Wednesday, March 26, 2014

Get Back, Marty!

Time travel.  It's one of the most mind-bendingly awesome ideas put forth by science.  And it's kick-ass fodder for movies, too.  Many films use time travel as a story element, and a lot of them are crap.  Here are ten that are not crap.  In fact, these are my ten favorite time travel movies, ever.  You'll see my taste in time travel movies skews toward the silly.  If you don't like that, time travel back to before I wrote this post and do something about it.


Hot Tub Time Machine: Three friends and their twenty-something tag-along are blasted back in time to the 1980's when the hot tub at their hotel malfunctions.  They decide they need to do everything they did back in the day, so as not to destroy the future.  But it wouldn't be a fun movie if they didn't screw up.  The squirrel steals every scene he's in.  Even the ones with Clark Duke (who's hilarious BTW).  And Rob Cordry gives an under-rated and excellent performance.


Groundhog Day: Bill Murray plays an egotistical weatherman who finds himself stuck reliving the same day over and over.  So, yeah, he's only travelling in time a few hours, but he's doing it over and over.  It's an interesting film because it's kind of structured around the stages of dealing with death and it also has something to say about reliving your mistakes, accepting them, and moving on.  Plus, Murray is spectacular.  Plus plus, it's hilarious.  Plus plus plus, it inspired one of my favorite episodes of Supernatural.


Terminator: Robots from the future send a cyborg back to the past to kill resistance leader John Connor's mom, Sarah, before he's ever born.  The old-school low budget special effects are pretty awesome, and Arnold Schwarzenegger proves that before he was the Governator, he was actually contributing to society by making kick-ass movies.  And Linda Hamilton is pretty bad ass as Sarah Connor.  Not as bad ass as Ellen Ripley from the Alien movies, but still pretty good.


Donnie Darko: Equal parts teen angst drama, crime mystery, and time travel mind-bender, Donnie Darko is hard to nail down in one sentence, so I won't even bother.  I will say that it's completely engrossing, creepy as all get-out, and actually kinda sweet.  Jake Gyllenhaal's awkward, uneasy Donnie perfect fits into this movie's off-kilter aesthetic.  It's a hard movie to figure out the first time through, so I suggest multiple viewings.


Looper: Joseph Gordon-Levitt plays a thug who assassinates people a big crime syndicate sends back from the future.  Things aren't so bad.  He even gets to use the future version of a blunderbuss (had to get that word in).  Then, his future self (Bruce Willis) shows up on a mission to prevent the death of his wife.  Time gets all twisty, Emily Blunt packs around a shotgun and looks hot doing it, and a little kid may be the key to it all.  JGL has never been more badass and Willis gets to display the vulnerability that makes him more than the average action star.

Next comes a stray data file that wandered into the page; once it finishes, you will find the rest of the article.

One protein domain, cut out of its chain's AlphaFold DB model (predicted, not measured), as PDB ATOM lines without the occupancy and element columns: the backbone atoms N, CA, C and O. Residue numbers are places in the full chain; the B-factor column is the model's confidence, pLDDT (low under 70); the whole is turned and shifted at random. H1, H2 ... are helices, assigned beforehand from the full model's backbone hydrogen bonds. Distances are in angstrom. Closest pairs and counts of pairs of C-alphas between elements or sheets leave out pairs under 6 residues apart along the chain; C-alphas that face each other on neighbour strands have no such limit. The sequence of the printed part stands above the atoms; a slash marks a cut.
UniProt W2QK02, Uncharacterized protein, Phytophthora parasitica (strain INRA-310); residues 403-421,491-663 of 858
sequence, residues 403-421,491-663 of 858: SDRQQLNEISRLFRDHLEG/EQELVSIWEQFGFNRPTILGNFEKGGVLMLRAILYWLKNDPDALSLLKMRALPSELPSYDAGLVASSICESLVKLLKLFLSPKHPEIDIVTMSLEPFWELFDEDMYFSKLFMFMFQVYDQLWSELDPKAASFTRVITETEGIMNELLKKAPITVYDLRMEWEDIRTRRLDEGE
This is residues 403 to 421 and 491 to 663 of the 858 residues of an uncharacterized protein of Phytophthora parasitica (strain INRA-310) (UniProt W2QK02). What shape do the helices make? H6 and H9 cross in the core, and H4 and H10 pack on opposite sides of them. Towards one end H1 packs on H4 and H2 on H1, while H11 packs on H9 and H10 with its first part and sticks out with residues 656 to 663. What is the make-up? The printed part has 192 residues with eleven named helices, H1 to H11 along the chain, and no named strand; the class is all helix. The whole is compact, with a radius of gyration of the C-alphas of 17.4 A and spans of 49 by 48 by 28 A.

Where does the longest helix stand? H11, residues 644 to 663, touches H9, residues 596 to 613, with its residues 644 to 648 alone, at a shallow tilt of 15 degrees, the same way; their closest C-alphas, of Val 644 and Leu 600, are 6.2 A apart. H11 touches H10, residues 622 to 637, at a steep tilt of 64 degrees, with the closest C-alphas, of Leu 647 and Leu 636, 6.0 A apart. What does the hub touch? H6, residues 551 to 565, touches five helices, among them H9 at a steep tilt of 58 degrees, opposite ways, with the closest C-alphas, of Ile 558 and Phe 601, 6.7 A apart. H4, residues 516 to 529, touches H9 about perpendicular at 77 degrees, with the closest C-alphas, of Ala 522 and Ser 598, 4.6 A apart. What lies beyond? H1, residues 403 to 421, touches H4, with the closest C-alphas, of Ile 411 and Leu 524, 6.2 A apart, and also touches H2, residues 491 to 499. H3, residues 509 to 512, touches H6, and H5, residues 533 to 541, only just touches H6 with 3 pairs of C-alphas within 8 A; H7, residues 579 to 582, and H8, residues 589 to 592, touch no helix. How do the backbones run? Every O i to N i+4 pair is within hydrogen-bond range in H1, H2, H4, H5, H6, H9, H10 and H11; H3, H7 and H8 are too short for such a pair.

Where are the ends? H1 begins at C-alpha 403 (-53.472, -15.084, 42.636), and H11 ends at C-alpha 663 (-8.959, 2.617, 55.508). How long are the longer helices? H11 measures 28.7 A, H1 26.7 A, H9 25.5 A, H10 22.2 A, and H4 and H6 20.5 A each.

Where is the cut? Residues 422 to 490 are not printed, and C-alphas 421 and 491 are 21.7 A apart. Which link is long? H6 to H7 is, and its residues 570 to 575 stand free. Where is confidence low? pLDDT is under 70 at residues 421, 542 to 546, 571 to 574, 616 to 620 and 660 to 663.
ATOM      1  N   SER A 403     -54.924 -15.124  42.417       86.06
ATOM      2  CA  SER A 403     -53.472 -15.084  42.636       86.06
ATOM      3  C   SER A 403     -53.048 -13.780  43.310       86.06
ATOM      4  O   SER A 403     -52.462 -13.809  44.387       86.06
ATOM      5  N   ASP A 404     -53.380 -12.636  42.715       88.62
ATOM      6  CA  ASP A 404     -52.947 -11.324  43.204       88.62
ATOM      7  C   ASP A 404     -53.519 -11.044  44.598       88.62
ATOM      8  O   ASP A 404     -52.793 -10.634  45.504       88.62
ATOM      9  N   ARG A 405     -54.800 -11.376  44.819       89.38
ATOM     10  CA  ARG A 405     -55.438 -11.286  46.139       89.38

The Time Machine (1960): This one's a stone-cold sci-fi classic, based on the H.G. Wells masterpiece.  Rod Taylor finds he can't stops his love's death by time-travelling to the past, so he heads for the distant future.  He winds up in a far-flung time where he helps the peaceful Eloi battle the monstrous Morlocks.  The special effects still hold up today, and the idea of travelling to a new time to forget old heartache is very appealing.


Safety Not Guaranteed: Hard to choose between this one and About Time for the quirky romantic comedy on this list, but this one wins out because I can really relate to Mark Duplass's character, Kenneth.  Kenneth's a weirdo who's kind of out of place where he lives.  His relationship with Darius (Aubrey Plaza) is completely believable.  I mean, I'd fall in love with Aubrey Plaza.  Plus, this may be the only movie on this list where we're (possibly) seeing the results of a trip back in time, rather than the trip itself.


12 Monkeys: Based on the French short film La Jetee, this film sends Bruce Willis back in time from a devastated future world to gather information that will help prevent a worldwide holocaust.  In the process, he meets whacko animal lover Brad Pitt and a lovely psychiatrist played by Madeline Stowe.  This is a Terry Gilliam (the dude who made Brazil) movie, so the visuals are amazing, and Willis gives the best performance of his career.  The ending is sad, but inspiring, in a way.  To say any more than that would give it away.


Back to the Future: A classic.  Marty McFly (Michael J. Fox) takes a trip back to the 1950's and accidentally disrupts history when his mother falls in love with him.  Marty has to get his folks to hook up and then get back to 1985, with the help of Doc Brown.  The characters are awesome.  The action is hilarious.  The car is super cool.  And, we also get to see how rock and roll was born.  You can't ask for more than that!


Bill & Ted's Excellent Adventure: "All we are is dust in the wind, dude."  Most pretentious art films don't say anything that has as much meaning.  Okay, so I'm kidding, but this movie is honestly more than just a story about two dim bulbs horsing around in history.  It also shows that people from very different backgrounds can come together to create a kick-ass history report.  And it illustrates the power of dreams.  Because, Wyld Stallyns started off as a dream of a stupid garage band fronted by two nearly brain-dead dudes.  And that dream changed the world.  Bonus points for an appearance by George Carlin.

So, that's my list.  What's on your list?  What did I leave out?  Let me know!

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